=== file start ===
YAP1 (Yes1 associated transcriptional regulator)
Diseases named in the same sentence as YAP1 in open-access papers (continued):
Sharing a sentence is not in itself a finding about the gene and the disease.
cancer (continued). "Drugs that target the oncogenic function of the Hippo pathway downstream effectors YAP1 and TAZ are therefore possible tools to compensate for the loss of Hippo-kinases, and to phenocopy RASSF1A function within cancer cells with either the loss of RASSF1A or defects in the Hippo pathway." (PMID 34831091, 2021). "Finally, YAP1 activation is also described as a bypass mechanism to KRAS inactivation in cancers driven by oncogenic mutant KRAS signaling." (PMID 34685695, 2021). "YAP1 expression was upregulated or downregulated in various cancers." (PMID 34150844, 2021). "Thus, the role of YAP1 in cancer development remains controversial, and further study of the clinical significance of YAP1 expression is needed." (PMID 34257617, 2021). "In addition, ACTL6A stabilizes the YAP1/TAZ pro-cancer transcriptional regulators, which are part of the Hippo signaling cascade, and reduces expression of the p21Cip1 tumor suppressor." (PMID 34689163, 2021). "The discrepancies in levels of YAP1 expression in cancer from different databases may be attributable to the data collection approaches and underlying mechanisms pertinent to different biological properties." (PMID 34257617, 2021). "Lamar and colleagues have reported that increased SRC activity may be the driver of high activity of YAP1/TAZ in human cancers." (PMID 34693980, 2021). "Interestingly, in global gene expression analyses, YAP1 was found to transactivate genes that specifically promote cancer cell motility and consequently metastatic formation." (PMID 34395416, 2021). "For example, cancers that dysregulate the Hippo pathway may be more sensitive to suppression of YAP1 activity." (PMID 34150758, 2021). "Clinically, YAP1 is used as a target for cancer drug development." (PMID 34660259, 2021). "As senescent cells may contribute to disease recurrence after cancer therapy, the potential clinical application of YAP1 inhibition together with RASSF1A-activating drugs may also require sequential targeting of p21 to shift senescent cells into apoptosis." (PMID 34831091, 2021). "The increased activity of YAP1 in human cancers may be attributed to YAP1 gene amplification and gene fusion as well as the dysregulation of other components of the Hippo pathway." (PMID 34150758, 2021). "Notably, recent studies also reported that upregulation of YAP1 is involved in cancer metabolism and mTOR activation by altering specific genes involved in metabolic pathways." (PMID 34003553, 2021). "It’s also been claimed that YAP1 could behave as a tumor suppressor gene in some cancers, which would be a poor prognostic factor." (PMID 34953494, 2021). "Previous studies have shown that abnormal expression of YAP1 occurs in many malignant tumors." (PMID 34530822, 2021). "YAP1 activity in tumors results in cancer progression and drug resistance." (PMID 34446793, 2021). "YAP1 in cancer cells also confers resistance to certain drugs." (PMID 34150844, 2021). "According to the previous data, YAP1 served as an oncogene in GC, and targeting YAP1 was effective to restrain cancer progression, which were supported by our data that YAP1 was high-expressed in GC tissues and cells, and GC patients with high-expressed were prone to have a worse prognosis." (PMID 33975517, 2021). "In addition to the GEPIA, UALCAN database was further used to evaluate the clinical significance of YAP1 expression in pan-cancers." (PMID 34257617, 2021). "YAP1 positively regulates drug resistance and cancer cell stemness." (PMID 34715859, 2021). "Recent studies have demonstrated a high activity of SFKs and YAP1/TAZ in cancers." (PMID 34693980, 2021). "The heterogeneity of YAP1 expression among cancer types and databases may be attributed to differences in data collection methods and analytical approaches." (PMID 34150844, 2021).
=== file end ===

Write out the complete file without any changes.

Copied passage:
YAP1 (Yes1 associated transcriptional regulator)
Diseases named in the same sentence as YAP1 in open-access papers (continued):
Sharing a sentence is not in itself a finding about the gene and the disease.
cancer (continued). "Drugs that target the oncogenic function of the Hippo pathway downstream effectors YAP1 and TAZ are therefore possible tools to compensate for the loss of Hippo-kinases, and to phenocopy RASSF1A function within cancer cells with either the loss of RASSF1A or defects in the Hippo pathway." (PMID 34831091, 2021). "Finally, YAP1 activation is also described as a bypass mechanism to KRAS inactivation in cancers driven by oncogenic mutant KRAS signaling." (PMID 34685695, 2021). "YAP1 expression was upregulated or downregulated in various cancers." (PMID 34150844, 2021). "Thus, the role of YAP1 in cancer development remains controversial, and further study of the clinical significance of YAP1 expression is needed." (PMID 34257617, 2021). "In addition, ACTL6A stabilizes the YAP1/TAZ pro-cancer transcriptional regulators, which are part of the Hippo signaling cascade, and reduces expression of the p21Cip1 tumor suppressor." (PMID 34689163, 2021). "The discrepancies in levels of YAP1 expression in cancer from different databases may be attributable to the data collection approaches and underlying mechanisms pertinent to different biological properties." (PMID 34257617, 2021). "Lamar and colleagues have reported that increased SRC activity may be the driver of high activity of YAP1/TAZ in human cancers." (PMID 34693980, 2021). "Interestingly, in global gene expression analyses, YAP1 was found to transactivate genes that specifically promote cancer cell motility and consequently metastatic formation." (PMID 34395416, 2021). "For example, cancers that dysregulate the Hippo pathway may be more sensitive to suppression of YAP1 activity." (PMID 34150758, 2021). "Clinically, YAP1 is used as a target for cancer drug development." (PMID 34660259, 2021). "As senescent cells may contribute to disease recurrence after cancer therapy, the potential clinical application of YAP1 inhibition together with RASSF1A-activating drugs may also require sequential targeting of p21 to shift senescent cells into apoptosis." (PMID 34831091, 2021). "The increased activity of YAP1 in human cancers may be attributed to YAP1 gene amplification and gene fusion as well as the dysregulation of other components of the Hippo pathway." (PMID 34150758, 2021). "Notably, recent studies also reported that upregulation of YAP1 is involved in cancer metabolism and mTOR activation by altering specific genes involved in metabolic pathways." (PMID 34003553, 2021). "It’s also been claimed that YAP1 could behave as a tumor suppressor gene in some cancers, which would be a poor prognostic factor." (PMID 34953494, 2021). "Previous studies have shown that abnormal expression of YAP1 occurs in many malignant tumors." (PMID 34530822, 2021). "YAP1 activity in tumors results in cancer progression and drug resistance." (PMID 34446793, 2021). "YAP1 in cancer cells also confers resistance to certain drugs." (PMID 34150844, 2021). "According to the previous data, YAP1 served as an oncogene in GC, and targeting YAP1 was effective to restrain cancer progression, which were supported by our data that YAP1 was high-expressed in GC tissues and cells, and GC patients with high-expressed were prone to have a worse prognosis." (PMID 33975517, 2021). "In addition to the GEPIA, UALCAN database was further used to evaluate the clinical significance of YAP1 expression in pan-cancers." (PMID 34257617, 2021). "YAP1 positively regulates drug resistance and cancer cell stemness." (PMID 34715859, 2021). "Recent studies have demonstrated a high activity of SFKs and YAP1/TAZ in cancers." (PMID 34693980, 2021). "The heterogeneity of YAP1 expression among cancer types and databases may be attributed to differences in data collection methods and analytical approaches." (PMID 34150844, 2021).